Wednesday, April 2, 2014

Licorice (Glycyrrhiza Glabra)

Glycyrrhiza Glabra better known as (licorice / liquorice extract) is widely used in the global pharmaceutical, food and cosmetic industries. Milled root waste remaining after the extract is acquired can also be used in the production of particle board and chipboard.

According to the Chamber of Commerce and Industry of Uzbekistan, more than thirty companies and enterprises with different types of ownership are engaged in procurement and processing of licorice across Uzbekistan. 

Licorice is a plant of ancient origin, steeped in history, and has been medicinally used for more than 4000 years. It is a component of many traditional medical systems. Hippocrates in 400 BC mentioned it as a remedy for ulcers.

Glycyrrhiza is Greek-derived, meaning "sweet root" and Glycyrrhiza glabra means sweet root with hairless seed pods. The dried, peeled or unpeeled underground stems and roots constitute the Licorice.
Licorice is a perennial plant, growing about 1.5 meter high. The wrinkled and woody rootstock is brown outside and yellow inside; sweet-tasting. Leaves are unequally branched, in 4-7 pairs.

Flowers are pale blue, violet, yellowish-white or purplish in colour, arising from the axils of the leaves in racemes or spikes, followed by pods. Pods are smooth and small, resembling a partly-grown peapod, compressed with many seeds.

Licorice extracts and its principal component, glycyrrhizin are extensively use in the manufacture of food, tobacco products, and snuff, and in traditional and herbal medicine.

Licorice extract (block, powder, or liquid) may be applied to cigarette tobacco at levels of about 1-4% to enhance and harmonize the flavour characteristics of smoke, improve moisture-holding characteristics of tobacco, and act as a surface-active agent for ingredient application.

Licorice flavor is found in a wide variety of  candies and it is also found in some soft drinks (eg, root beer) and is in some herbal teas where it provides a sweet aftertaste. Sweet root is said to contain compounds that are roughly 50 times sweeter than sugar.

Licorice is also known throughout the world for its wide variety of medicinal properties. The reason for this can be linked to a certain compound found within the roots of the plant known as Glycyrrhizic Acid. This acid, seen to the right, is said to be capable of treating ulcers and asthma and other aliments however is also known for causing serious health problems if taken in large enough doses. This acid is found in higher concentrations in the fibrous root system which grows closer to the surface rather than the tap root which grows deeper.

Its medicinal usage is extensive. It is used as a demulcent, emollient, expectorant, anti-inflammatory, antispasmodic, alterative, diuretic and laxative. It is considered to have antibacterial, anti-hepatotoxic, estrogenic, antifungal, anti-haemorrhoidal, anti-hyperglycaemic, antimalarial, antioxidant, antiulcer properties. All parts the roots, leaves, and rhizomes are used.

In Uzbekistan the infusion of the rootstock used for cough, colds, bronchitis, asthma, hoarseness and dysuria. Powdered roots used as expectorant. Strong decoction also acts as a laxative.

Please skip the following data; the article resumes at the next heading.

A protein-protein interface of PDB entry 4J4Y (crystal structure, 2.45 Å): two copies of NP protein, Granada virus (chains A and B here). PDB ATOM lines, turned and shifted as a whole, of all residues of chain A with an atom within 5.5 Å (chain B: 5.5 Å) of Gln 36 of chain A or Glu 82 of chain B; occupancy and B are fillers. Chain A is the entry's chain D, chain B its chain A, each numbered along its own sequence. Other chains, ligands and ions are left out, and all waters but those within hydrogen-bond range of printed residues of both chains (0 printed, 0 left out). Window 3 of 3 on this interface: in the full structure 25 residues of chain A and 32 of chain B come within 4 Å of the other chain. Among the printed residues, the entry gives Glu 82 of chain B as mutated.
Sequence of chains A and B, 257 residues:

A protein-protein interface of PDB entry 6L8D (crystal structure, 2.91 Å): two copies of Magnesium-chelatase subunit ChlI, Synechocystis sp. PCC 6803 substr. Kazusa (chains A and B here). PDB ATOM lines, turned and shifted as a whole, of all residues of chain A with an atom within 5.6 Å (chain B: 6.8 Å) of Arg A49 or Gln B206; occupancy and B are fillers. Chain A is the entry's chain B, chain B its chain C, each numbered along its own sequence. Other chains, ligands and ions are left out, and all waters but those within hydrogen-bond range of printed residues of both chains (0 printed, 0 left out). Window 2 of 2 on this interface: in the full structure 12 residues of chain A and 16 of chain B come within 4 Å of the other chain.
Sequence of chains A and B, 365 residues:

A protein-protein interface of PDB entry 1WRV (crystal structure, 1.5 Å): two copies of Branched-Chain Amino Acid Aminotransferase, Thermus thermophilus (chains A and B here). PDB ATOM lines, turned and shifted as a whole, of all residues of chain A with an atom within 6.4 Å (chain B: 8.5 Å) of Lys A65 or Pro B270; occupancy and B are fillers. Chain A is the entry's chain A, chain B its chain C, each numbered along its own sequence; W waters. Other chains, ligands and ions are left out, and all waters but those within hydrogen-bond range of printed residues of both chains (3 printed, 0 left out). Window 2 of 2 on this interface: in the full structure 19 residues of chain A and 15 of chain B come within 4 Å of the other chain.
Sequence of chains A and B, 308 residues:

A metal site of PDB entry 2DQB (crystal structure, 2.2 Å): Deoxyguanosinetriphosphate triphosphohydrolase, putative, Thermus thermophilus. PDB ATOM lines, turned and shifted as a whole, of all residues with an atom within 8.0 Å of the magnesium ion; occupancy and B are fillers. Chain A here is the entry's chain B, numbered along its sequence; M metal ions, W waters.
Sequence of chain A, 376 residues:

Other afflictions treated:
- Peptic Ulcers: There are mixed results that show licorice taken with antacids can help to treat ulcers.-Canker sores: Gargling dissolved licorice may help with pain relief.
- Eczema: It has been found using a licorice gel with 2% concentration of Glycyrrhizic acid can help relieve itching, swelling, and redness.
- Indigestion: Studies have shown that using an herbal formula known as Iberogast, which also contains the anti-indigestion ingredients peppermint and chamomile, can reduce indigestion.
- Upper Respiratory Infections: Licorice has been found to help with symptoms associated with asthma.

While licorice is capable of treating a multitude of symptoms, precautions must be made when considering to take licorice as an alternative medicine. Most licorice related supplements and medicines contain around 2% Glycyrrhizic acid. It has been found that reaching a daily intake of 100-400mg of Glycyrrhizic acid can cause many serious health problems. When consumed in large quantities, it can cause your body’s potassium levels to fall to the point that some people experience headaches, arrhythmia, a rise in blood pressure, swelling (oedema) and even congestive heart failure as well. Heavy consumption has been associated with increased risk of preterm birth.

Glycyrrhizinates can inhibit 11beta-hydroxysteroid dehydrogenase, the enzyme responsible for inactivating cortisol. High level exposure can produce hypermineralocorticoid-like effects in both animals and humans. At high doses this may produce potentially severe side effects – hypertension, hypokalemia, and fluid retention. Most adverse effects attributed to glycyrrhiza (glycyrrhizic acid). Processing can remove the glycyrrhiza to produce DGL (deglycyrrhizinated licorice) without the metabolic side effects of the unprocessed licorice (liquorice). 

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(Ed: Groundwater contamination from the chemicals that are used in licorice extraction has been a major problem where proper treatment processes have not been utilised)

1 comment:

  1. Echinatin is extracted from the root of Glycyrrhiza glabra L. It inhibits DNP-ATPase activity while stimulating range latent ATPase activity in the low concentration. It disturbs the mitochondrial energy transfer reactions and membrane permeability. Echinatin